Also, if you’re on a tight budget, you can always buy secondhand furniture. If you want to buy new furniture, you’ll need to save at least $10,000 per year to cover the costs of moving out and buying new furniture.

Utility and Food Expenses

You’ll also have to deal with utility and food bills every month. After all, you have to keep the lights on, the water running, and make sure you’re eating well. Otherwise, you’ll find yourself returning to your parents with your tail between your legs (and a hefty dose of “I told you so).

Some utility and food bills include:

  • Water, electricity, and gas bills
  • Internet, cable, and phone bills
  • Shopping and grocery costs
  • Dining and restaurant bills

Other Factors

Aside from factoring in the expenses above, it’s also a good idea to:

  • Pay your car or student loans on time.
  • Protect your credit score by paying your monthly dues on time.
  • Set up an emergency fund for unforeseen expenses.
  • Get health insurance to prepare for any medical costs.
  • Set aside some money for entertainment and other fun stuff.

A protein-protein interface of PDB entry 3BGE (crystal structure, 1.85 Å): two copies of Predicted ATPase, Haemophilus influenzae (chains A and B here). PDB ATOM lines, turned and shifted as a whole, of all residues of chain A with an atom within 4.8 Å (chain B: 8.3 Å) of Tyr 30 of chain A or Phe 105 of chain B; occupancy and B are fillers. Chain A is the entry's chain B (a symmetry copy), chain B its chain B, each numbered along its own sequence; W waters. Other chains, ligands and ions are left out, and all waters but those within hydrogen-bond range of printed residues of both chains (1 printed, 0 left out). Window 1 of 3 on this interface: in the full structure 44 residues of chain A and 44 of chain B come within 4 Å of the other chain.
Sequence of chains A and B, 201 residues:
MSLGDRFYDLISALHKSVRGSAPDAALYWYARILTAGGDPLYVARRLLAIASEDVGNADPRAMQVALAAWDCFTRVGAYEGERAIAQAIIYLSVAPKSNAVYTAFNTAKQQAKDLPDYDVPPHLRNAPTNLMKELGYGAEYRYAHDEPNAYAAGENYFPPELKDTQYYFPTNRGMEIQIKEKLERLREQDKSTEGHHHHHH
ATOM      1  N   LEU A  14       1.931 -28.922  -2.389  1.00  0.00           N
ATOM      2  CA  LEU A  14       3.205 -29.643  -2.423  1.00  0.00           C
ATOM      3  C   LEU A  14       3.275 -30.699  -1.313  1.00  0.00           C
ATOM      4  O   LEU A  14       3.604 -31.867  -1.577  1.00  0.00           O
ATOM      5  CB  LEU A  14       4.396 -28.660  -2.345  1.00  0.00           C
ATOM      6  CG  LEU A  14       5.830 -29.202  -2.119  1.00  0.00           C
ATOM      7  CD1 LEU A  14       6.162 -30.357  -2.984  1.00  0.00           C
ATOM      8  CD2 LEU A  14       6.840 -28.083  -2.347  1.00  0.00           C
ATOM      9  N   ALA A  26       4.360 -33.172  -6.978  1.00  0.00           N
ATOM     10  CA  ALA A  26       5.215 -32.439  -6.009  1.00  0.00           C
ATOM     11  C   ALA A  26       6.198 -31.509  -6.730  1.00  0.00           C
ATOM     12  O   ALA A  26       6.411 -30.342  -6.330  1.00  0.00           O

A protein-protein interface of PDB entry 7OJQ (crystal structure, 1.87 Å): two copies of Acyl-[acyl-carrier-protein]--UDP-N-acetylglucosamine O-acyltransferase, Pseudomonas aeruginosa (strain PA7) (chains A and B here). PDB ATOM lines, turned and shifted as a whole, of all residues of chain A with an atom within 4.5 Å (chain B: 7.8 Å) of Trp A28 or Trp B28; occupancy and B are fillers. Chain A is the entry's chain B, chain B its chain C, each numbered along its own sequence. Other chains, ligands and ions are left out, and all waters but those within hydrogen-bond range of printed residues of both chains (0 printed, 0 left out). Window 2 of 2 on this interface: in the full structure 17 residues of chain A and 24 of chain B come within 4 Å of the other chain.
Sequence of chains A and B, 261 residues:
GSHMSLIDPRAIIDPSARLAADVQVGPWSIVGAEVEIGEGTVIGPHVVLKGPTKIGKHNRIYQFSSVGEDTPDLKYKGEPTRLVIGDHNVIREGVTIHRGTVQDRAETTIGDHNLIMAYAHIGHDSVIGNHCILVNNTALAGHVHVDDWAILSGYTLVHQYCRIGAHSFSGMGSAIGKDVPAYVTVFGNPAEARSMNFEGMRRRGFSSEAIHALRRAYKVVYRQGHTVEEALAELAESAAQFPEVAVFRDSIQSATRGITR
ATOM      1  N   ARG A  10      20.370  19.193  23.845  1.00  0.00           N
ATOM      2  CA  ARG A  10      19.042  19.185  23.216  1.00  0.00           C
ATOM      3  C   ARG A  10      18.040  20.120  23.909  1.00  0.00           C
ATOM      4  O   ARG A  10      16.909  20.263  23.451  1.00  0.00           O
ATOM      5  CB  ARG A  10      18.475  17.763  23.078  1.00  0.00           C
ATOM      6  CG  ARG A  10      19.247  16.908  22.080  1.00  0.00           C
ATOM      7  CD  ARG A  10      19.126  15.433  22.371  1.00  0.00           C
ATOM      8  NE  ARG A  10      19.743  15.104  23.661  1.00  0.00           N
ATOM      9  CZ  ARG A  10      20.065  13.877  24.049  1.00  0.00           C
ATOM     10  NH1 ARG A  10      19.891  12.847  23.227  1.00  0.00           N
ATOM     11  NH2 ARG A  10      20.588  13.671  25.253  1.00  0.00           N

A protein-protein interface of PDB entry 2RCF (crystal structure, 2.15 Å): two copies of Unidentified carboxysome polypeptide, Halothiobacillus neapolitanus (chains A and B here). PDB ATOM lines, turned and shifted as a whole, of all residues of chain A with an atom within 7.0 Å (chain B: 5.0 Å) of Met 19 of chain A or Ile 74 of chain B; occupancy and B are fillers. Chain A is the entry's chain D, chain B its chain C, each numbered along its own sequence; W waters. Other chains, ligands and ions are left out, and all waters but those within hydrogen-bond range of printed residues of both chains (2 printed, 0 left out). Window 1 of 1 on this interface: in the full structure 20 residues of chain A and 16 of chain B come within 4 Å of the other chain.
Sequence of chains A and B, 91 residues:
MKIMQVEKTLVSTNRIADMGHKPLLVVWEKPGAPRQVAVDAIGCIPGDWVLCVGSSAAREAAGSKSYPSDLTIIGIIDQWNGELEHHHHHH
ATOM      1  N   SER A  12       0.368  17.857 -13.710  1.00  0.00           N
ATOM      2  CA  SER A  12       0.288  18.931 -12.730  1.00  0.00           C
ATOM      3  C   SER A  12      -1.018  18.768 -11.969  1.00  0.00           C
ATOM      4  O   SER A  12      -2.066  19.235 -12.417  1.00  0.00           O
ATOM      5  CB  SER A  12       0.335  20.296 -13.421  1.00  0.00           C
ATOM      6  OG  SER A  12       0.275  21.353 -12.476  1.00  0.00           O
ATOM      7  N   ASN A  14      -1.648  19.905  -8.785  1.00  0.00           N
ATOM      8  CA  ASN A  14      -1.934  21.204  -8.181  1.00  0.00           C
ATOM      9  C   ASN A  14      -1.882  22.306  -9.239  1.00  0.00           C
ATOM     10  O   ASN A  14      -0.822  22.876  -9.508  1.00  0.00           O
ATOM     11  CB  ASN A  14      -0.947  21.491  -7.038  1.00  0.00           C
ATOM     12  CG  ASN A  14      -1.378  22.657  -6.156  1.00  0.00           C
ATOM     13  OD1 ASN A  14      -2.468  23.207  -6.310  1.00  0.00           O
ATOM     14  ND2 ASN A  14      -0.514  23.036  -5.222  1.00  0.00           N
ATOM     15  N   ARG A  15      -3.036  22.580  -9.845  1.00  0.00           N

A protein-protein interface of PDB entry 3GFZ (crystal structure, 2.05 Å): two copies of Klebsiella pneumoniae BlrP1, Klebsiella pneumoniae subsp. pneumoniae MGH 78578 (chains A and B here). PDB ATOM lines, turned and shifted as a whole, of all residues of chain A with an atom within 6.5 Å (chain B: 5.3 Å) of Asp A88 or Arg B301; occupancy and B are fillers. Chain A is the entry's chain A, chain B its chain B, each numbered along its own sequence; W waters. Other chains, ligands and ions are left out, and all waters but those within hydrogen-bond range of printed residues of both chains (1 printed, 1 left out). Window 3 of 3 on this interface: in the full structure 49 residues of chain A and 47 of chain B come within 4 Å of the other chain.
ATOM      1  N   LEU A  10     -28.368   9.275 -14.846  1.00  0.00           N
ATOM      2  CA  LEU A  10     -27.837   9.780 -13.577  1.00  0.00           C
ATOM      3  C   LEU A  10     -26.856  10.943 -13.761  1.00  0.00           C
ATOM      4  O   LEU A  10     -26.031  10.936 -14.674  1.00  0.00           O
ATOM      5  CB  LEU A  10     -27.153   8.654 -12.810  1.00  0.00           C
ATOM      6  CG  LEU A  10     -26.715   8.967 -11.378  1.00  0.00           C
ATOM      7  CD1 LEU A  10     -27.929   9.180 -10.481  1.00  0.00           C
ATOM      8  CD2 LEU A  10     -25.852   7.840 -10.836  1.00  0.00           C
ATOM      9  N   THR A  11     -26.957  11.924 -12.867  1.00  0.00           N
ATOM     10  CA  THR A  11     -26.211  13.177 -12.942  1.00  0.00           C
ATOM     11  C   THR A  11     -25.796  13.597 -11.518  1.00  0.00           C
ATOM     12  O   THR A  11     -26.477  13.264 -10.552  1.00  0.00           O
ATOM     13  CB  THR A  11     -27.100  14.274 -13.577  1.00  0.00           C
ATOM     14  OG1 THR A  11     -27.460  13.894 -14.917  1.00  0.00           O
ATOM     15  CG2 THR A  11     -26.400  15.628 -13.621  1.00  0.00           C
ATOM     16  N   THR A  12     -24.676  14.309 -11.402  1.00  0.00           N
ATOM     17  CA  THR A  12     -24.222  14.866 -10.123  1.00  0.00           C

» Read more about this in my post: Moving Out With NO Money — From Your Parents

Key Takeaways

With $5,000, you can start living independently and enjoy the freedom you’ve wanted for a long time. Keep in mind the factors listed above and other costs to avoid returning to your parent or guardian’s house — or worse, being homeless.

Are you a first-time mover? Follow these tips for an easier transition:

  • Look for a stable job.
  • Don’t be ashamed to ask your loved ones for help.
  • Look for a cheap and suitable place to live.
  • Practice good spending habits.
  • Find a roommate to split the bills.
About Hi' my name is Simon. I am the owner of Top Work Life. Together with a my team, I write content about income generating ideas, entreprenurship and growth as a person Read more about Simon & TopWorklife